Where did the time go

Dear Jessie,

It had been a hell of a week for the both of us. I had been dreading the meet today up until thirty minutes before meeting time when I finally remembered to shave. I dreaded it because it was a long-format meet where the even distances are doubled: instead of 50y and 100y events, I would be swimming 100y and 200y. I still don’t understand why I am put on as a backstroke leg for the medley relay. It is my weakest stroke and I am never confident about my turns.

The significance of today’s as the season’s last home meet didn’t occur to me until an hour ago when D— cc’ed me on an email to our don with a link to today’s meet results. The last home meet, in the American athletic tradition, is also senior meet, where seniors are “honored” because for having “withstood the test of time” (coach’s words). The honor felt rather dainty on my head, as I have only swum for two months. The four of us seniors received a little blurb from the coach, whose hardest job I thought must be to come up with something nice to say about kids who, for example, never shows up to practice and swims slow. When it came to me, he said something about it took me three years to get here (“I was spirituallywith you!”) and he hopes that I will keep swimming faster than I said I do. I couldn’t resist to say a line about how I will swim faster if he keeps forgetting about me—the last time I surprised him with my 100 free time was when he forgot to put me in a heat in a test set during practice. Everyone ooh-ed and he made a face that said “I can’t believe you are going to hold this against me forever”. But I think I have extracted enough comic juice from this blunder. If I say something more it will just seem petty and mean.

On my way home, I wondered if he (and my teammates) would be able to place me if I wasn’t the sister of the (second) fastest kid on the team. Every time I come out of a meet or a practice that left me with a good feeling, I wish I joined the team earlier. If I had started training again since my first year, I would have gotten much better times right now. (I see age 18 next to the names of swimmers with my time on the roster and the number breaks my heart.) I would have a closer relationship with my teammates and with my coach. I would have probably end up being a very different person.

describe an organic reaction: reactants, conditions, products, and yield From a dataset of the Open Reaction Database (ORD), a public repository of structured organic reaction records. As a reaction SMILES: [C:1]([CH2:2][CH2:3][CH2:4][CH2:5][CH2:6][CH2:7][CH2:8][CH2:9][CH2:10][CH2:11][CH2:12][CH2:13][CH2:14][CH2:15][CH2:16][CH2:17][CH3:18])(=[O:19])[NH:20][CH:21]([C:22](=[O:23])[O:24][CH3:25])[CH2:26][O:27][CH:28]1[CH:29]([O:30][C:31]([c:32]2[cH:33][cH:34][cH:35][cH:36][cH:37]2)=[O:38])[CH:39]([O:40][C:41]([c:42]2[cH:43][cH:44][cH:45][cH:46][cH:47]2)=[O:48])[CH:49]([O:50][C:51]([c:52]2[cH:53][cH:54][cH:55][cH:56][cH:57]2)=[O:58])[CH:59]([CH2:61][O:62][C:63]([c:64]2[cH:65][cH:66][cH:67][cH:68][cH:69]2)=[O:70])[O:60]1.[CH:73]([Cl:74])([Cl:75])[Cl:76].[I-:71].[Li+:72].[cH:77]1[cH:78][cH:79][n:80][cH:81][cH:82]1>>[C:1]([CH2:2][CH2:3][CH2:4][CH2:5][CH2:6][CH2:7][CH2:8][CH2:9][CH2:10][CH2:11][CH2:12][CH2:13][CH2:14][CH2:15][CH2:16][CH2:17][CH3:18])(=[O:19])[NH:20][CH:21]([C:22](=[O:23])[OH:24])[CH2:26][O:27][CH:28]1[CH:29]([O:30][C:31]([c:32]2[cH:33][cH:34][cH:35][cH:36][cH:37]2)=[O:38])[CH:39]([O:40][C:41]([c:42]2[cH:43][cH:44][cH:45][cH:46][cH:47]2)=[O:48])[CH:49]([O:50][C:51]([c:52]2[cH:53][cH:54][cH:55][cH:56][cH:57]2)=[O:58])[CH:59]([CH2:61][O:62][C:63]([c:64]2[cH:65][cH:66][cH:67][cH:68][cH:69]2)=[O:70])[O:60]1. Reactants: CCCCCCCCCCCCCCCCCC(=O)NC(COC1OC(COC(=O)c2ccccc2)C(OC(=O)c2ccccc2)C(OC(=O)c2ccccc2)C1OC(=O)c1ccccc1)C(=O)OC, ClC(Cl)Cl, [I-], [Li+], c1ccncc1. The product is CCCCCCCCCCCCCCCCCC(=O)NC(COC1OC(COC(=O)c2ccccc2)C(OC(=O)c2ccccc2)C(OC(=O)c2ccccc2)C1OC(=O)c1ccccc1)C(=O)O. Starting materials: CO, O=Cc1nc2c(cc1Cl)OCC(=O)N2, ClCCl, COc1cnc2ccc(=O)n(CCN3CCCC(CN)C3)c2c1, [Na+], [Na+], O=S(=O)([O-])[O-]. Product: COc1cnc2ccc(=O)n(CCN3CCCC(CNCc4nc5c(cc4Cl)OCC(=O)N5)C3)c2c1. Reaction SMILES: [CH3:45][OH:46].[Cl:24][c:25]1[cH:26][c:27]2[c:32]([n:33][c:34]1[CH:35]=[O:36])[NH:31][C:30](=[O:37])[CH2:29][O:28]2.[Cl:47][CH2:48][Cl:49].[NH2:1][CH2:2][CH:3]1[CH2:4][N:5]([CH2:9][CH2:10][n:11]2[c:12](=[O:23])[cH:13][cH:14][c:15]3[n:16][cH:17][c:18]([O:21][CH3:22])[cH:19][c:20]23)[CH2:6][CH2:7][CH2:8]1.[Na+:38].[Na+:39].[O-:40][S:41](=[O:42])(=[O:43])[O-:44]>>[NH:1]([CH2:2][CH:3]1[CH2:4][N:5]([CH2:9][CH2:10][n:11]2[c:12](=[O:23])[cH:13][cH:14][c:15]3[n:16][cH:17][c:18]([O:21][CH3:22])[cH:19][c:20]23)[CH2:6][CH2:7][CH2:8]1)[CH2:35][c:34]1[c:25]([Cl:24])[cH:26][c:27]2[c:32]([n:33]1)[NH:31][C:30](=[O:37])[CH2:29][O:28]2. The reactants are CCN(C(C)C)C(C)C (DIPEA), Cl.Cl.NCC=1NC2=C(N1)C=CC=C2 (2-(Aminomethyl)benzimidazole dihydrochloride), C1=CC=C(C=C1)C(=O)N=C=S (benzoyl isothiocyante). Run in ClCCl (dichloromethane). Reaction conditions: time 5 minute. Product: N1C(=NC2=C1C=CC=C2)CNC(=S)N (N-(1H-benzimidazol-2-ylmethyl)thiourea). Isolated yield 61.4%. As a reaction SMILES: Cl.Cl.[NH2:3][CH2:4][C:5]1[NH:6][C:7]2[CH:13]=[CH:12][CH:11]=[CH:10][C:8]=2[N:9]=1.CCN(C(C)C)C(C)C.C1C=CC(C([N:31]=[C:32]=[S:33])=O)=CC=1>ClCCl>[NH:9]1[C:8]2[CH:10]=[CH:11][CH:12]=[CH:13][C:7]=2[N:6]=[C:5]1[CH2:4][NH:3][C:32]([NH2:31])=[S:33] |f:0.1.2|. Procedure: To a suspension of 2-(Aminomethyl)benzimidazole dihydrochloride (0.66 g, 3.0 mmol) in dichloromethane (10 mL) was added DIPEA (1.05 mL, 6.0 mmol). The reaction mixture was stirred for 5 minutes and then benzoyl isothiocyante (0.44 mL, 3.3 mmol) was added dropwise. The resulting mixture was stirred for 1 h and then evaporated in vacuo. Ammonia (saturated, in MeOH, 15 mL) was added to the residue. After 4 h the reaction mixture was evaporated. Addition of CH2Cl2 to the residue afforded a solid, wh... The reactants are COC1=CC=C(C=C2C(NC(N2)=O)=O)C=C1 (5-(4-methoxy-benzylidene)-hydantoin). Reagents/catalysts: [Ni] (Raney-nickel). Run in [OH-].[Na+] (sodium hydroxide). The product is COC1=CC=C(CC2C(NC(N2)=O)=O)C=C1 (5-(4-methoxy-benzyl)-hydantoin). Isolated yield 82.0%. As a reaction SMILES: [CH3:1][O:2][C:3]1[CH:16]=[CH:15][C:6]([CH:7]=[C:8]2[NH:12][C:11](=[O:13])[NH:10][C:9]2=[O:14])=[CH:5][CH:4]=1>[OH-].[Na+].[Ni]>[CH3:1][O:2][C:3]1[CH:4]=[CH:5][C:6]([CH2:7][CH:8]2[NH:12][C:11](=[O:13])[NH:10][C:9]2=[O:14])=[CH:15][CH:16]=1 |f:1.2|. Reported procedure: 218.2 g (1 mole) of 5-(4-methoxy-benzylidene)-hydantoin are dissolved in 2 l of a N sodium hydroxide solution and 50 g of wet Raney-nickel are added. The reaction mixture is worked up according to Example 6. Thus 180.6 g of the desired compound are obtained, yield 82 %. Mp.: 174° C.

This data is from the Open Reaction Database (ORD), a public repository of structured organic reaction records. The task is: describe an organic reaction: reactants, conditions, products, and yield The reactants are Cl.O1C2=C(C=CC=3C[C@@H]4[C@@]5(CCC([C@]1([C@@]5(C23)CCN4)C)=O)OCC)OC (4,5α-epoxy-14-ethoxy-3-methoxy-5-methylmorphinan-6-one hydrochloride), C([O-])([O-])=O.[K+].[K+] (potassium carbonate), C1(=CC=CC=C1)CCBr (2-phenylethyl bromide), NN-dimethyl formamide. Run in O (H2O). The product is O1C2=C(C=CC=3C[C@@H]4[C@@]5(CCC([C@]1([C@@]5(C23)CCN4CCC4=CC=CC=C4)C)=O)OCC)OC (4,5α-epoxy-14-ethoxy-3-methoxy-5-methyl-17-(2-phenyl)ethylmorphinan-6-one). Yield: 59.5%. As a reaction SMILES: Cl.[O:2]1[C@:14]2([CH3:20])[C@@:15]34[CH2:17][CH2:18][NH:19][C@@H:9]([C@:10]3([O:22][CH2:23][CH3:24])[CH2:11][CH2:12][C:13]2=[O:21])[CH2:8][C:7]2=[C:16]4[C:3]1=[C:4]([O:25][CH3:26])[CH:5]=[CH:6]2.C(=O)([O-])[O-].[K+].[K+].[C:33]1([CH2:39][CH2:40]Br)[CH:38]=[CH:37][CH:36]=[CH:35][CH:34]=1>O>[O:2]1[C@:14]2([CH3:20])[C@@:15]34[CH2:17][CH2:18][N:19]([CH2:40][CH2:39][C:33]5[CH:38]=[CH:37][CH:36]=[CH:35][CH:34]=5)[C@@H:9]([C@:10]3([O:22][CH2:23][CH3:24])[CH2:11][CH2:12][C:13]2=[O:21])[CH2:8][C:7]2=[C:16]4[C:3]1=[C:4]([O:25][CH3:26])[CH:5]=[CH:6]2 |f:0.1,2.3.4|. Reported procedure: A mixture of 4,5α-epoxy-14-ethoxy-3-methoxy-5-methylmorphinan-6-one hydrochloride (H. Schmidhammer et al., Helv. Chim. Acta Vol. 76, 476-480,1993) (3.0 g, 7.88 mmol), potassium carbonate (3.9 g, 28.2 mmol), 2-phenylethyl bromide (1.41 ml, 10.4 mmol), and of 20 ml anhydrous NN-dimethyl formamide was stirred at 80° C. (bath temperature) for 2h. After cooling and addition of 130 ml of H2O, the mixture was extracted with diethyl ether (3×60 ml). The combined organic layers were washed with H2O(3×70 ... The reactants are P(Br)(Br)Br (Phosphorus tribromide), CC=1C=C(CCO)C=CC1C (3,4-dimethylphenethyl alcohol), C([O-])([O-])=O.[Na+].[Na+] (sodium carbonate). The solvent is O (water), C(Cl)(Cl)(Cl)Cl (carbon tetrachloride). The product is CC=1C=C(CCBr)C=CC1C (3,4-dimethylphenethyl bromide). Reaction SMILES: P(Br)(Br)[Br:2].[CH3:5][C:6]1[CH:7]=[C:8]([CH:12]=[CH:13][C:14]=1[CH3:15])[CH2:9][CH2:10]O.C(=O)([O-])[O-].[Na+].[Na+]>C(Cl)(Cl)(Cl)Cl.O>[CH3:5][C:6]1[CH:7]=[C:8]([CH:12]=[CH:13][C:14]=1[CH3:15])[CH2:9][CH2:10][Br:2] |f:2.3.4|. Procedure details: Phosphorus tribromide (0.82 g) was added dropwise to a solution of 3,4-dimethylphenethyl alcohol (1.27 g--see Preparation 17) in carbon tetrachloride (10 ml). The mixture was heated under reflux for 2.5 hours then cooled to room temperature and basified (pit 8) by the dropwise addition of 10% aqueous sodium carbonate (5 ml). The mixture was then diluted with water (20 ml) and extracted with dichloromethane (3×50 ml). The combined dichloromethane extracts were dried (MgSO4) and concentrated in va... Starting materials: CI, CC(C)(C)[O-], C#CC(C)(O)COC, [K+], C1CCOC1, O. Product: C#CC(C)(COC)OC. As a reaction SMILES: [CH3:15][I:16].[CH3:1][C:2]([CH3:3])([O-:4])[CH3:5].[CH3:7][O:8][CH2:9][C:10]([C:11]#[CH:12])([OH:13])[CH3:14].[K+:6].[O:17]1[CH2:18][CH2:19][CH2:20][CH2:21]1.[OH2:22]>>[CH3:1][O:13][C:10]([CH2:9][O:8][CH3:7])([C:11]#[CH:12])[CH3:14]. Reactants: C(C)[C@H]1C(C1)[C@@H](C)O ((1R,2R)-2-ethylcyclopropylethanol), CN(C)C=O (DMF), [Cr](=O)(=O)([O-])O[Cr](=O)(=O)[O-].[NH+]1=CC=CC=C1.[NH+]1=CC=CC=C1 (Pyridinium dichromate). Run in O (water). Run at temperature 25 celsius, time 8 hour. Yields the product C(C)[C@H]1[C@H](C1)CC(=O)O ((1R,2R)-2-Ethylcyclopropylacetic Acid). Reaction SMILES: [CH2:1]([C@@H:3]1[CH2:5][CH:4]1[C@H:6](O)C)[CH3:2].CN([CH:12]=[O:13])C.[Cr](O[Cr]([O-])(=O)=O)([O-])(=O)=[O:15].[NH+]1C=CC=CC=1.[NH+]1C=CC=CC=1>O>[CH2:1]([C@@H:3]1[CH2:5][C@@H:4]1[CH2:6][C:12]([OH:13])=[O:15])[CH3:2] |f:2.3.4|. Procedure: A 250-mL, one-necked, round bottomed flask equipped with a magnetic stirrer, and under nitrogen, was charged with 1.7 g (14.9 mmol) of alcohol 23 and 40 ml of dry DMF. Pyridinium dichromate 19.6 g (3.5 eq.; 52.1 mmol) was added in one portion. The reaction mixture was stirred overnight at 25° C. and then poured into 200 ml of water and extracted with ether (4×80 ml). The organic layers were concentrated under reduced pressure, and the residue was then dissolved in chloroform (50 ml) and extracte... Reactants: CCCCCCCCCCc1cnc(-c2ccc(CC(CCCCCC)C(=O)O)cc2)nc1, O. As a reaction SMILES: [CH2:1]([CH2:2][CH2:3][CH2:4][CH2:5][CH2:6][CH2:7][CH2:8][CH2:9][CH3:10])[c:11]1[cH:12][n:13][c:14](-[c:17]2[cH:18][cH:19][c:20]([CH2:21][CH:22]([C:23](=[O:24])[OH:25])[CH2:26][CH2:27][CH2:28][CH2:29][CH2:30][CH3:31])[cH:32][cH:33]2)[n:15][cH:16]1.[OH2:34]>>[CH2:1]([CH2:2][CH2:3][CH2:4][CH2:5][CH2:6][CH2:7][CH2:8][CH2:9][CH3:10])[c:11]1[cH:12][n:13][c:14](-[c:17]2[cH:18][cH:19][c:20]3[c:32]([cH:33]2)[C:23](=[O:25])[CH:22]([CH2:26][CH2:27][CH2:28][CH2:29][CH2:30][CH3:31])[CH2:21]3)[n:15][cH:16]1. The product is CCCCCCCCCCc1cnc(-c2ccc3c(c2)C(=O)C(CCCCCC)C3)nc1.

But then I also know that it wouldn’t have worked out two or three years ago because I was a very different person and wanted different things. These four years could’ve unfolded only the way they did.

The on-going battle—what has so hard for me to adjust to at the pool at almost every practice—is still getting used to not being the fastest person in a lane, in a relay, on the team, in a race. I say “fastest” when I mean “being considered in the fast cluster”. Accomplishments had come to me so easily that even the idea of training and learning seemed more matter-of-fact than a conscious effort. My brother phrased it nicely when we talked about this at a meet: “Minimum effort, moderate results. That’s us.” It is a kind of asshole thing to say, but it is true. Is it luck or talent that we have made it this far in all the areas that we put minimum effort in and achieve good enough results—as a swimmer, as a student, as a writer, as a person? “At the end of the day, we are just against trying too hard,” I said to him in conclusion. He nodded gleefully. I never realized how much we are alike this way.

On my way home, I remembered what a big deal seniority was in high school, when I was on the field hockey team. The hierarchy of grade levels became much more democratized on this swim team. We are grouped according to our speed, and as a result, I always feel like a child at the pool, perpetually lost and preemptively seeking for forgiveness. There is one line from Leanne Shapton’s memoir about swimming and quitting swimming at the Olympics-trial level (she is from Mississauga!) that has stuck with me:

When you’re a swimmer, coaches stand above you, over you. You look up to them, are vulnerable, naked and wet in front of them. Coaches see you weak, they weaken you, they have your trust, you do what they say.

I had been wanting to read the book since it came out, and I finally bought it as a present to myself for joining the team. I am reading it slowly, allowing myself only paragraphs at a time lest I become too engrossed and begin to identify with a swimming experience that I never had. (I am jealous of the kind of relationship she has with her coach—”guardian, father, mother, boss, mentor, jailer, doctor, shrink, and teacher.”)

I got home, where the lights were off and it was quiet. I arranged the senior honor flowers in two beer bottles, put one in the kitchen and one in my room. I wish someone—anyone—for once—would ask how did the meet go. It is during moments like this that I feel the most alone. The only people who ask about my meets are my bosses at the alumni office.

The season will be over soon. It occurred to me, on my way home, what a coincidence that one of my happiest memory of Hong Kong was the swimming days, and now one of the best memories of college will probably be swimming on the team. Why couldn’t I have started sooner and had more of this? After college, there will never be a chance to swim in such an organized way that we get to be serious and young at the same time.

Jaime

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